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August 29, 1997     Cape Gazette
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August 29, 1997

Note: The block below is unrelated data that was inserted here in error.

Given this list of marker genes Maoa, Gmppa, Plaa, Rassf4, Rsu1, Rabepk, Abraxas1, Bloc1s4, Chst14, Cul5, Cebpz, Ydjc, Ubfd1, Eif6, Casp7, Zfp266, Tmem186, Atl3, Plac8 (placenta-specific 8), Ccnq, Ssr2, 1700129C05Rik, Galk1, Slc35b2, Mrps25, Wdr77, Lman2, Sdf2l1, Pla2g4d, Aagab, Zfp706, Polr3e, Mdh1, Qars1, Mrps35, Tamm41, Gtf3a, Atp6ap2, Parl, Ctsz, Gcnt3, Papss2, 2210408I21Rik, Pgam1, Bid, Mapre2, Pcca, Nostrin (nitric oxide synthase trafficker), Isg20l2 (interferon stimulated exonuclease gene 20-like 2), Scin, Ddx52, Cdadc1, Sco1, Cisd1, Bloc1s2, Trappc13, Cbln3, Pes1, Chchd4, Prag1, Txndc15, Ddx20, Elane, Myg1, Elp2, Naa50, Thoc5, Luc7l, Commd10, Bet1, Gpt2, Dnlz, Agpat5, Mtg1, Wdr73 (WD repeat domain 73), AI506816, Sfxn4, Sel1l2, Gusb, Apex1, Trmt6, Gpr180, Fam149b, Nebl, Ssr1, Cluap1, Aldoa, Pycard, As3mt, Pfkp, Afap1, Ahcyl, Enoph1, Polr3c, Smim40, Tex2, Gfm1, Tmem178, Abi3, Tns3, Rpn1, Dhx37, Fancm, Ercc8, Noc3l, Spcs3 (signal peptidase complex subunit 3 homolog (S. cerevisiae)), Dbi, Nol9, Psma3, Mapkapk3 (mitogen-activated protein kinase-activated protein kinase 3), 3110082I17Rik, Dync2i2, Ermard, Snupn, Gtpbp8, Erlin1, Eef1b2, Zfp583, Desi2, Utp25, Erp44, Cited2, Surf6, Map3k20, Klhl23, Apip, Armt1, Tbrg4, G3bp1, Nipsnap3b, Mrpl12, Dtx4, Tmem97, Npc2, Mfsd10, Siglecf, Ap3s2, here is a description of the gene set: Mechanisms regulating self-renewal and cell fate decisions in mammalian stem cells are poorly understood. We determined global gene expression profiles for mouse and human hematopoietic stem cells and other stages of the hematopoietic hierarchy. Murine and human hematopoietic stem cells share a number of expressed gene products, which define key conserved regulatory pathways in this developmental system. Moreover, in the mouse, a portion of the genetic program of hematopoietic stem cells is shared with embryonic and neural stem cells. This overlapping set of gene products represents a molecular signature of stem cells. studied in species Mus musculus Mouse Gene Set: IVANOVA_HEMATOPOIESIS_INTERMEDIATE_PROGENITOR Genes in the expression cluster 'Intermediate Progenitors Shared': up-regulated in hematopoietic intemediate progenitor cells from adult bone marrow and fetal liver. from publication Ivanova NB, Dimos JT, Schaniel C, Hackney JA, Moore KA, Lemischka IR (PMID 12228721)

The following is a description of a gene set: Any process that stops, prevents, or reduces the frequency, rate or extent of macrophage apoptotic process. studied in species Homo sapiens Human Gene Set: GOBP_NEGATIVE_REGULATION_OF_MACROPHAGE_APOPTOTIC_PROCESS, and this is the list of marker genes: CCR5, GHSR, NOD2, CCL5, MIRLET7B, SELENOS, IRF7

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 [.-,] |  ....................................... ................ -.- .............................................. .... ................. --} ..................... I I i D] Tax changes should and Cape property market, pg. 10 I Delaware's Cape Region Friday, August 29 - Thursday, September 4, 1997 Volume 5, No. 14 State eyes removal of sewer discharges from bays By Michael Short A Thursday meeting of the minds brought city, county and state officials together to find a way to eliminate point source discharges from the inland bays. Point source discharges include the Rehoboth Sewage Treatment Plant, the Lewes Sewage Treatment Plant, Vlasic Foods and a half dozen others. They run the Feds eye reversal of 1996 storm damage funding By Michael Short The ability of Delaware to collect more than $600,000 in beach replenishment fund- ing from the Federal Emergency Manage- ment Agency (FEMA) has been called into question. The funding was awarded last year after a snowstorm in January, 1996 caused beach erosion along Delaware's coastline. Delaware applied for assistance and FEMA authorized spending $887,000 to replace the eroded beaches (of that money, 75 per- cent would be paid by FEMA). But Bethany Beach resident Bill Winkler argued that Delaware didn't need the mon- ey because the beaches were rebuilding themselves naturally and the project is not necessary. Winkler's complaint prompted FEMA's Inspector General to review the award and a memo from the Inspector General says the funding may not be called for. That's disputed by Delaware officials who say the damage was very legitimate and significant. The money, although Continued on page 14 gamut from industrial plants to sewage treatment plants to Cooling water discharges used by power companies. The bottom line of Thursday's meeting is that Delaware will look into the feasiblity of eliminating three of those sources, the Millsboro Sewage Treatment Plant, the Delaware Seashore State Park Sewage Treatment Plant and the Rehoboth Beach Sewage Treatment Plant. "We are here to work to achieve cleaning of the inland bays," said Rep. John Schroeder (D-Lewes). Schroeder knows that point source pollu- tion is probably not the biggest problem facing the bays. But it is the most visible and it is far easier tO address than more widely scattered non-point pollution such as run-off from farm fields or lawns. Non- point source pollution is so-named because it does not come from a specific discharge like a sewer plant. Such a specific discharge is considered a point source. It's a matter of "controlling what you can control," according to Gerard Esposito, director of Delaware's Division of Water Continued on page 12 Angle Moon photo Labor Day weekend means goodbye to summer, hello to fall Emily Wheatley, daughter of Kay and Bob Wheatley, mer of 1996 in bidding a fond farewell to resort visitors. joined a number of Rehoboth Beach- Dewey Beach The group plans to repeat the effort on Monday, Sept. 1 Chamber of Commerce members at the end of the sum- from 2 p.m. to 4 p.m to again signal its appreciation. Every Lewes employee fired; credential changes cited By Kerry Kester Becoming more competitive in the early education/daycare market and posturing for more government funding appear to be the reasons most of the First State (ommunity Action Agency Head Start employees in five facilities lost their jobs or were demot- ed in recent weeks. In letters to Head Start employees from David Hill, executive director at First State Community Action Agency FSCAA), employees were notified that credential requirements had changed. Few employ- ees met the revised qualifications, so their employment was ter- minated. In the Lewes program, for example, every employee was fired. Hill's July 29, 1997 letters, however, HILL offered all employees the opportunity to apply for other positions for which they were qualified, providing tional training and coursework. The problem began, she said, in April, when Lynelle -Hyland, an FSCAA assistant child care director, met with the Lewes staff of five and told members they would be reas- signed. "They were telling us we're too ,, comfortable on the SMITH job," said Smith. "If you're not comfortable on the job, how are Continued on page 14 they applied for those jobs by Aug. 8 at 3 p.m. Those employees, said Hill, would have first consideration for the jobs before they were offered to outside applicants. Many employees are disgruntled and believe they were treated unfairly by the agency. "They terminated everybody - even the cook and the bus driver," said Lor- raine Smith, Head Start teacher in Lewes. "I don't know what the problem is. "I've worked here 27 years, and I'm not qualified anymore." Smith said that although she lacks either abachelor's or associate's degree, she does have a child development associate's degree plus addi- Several Sussex Head Start employees fired, demoted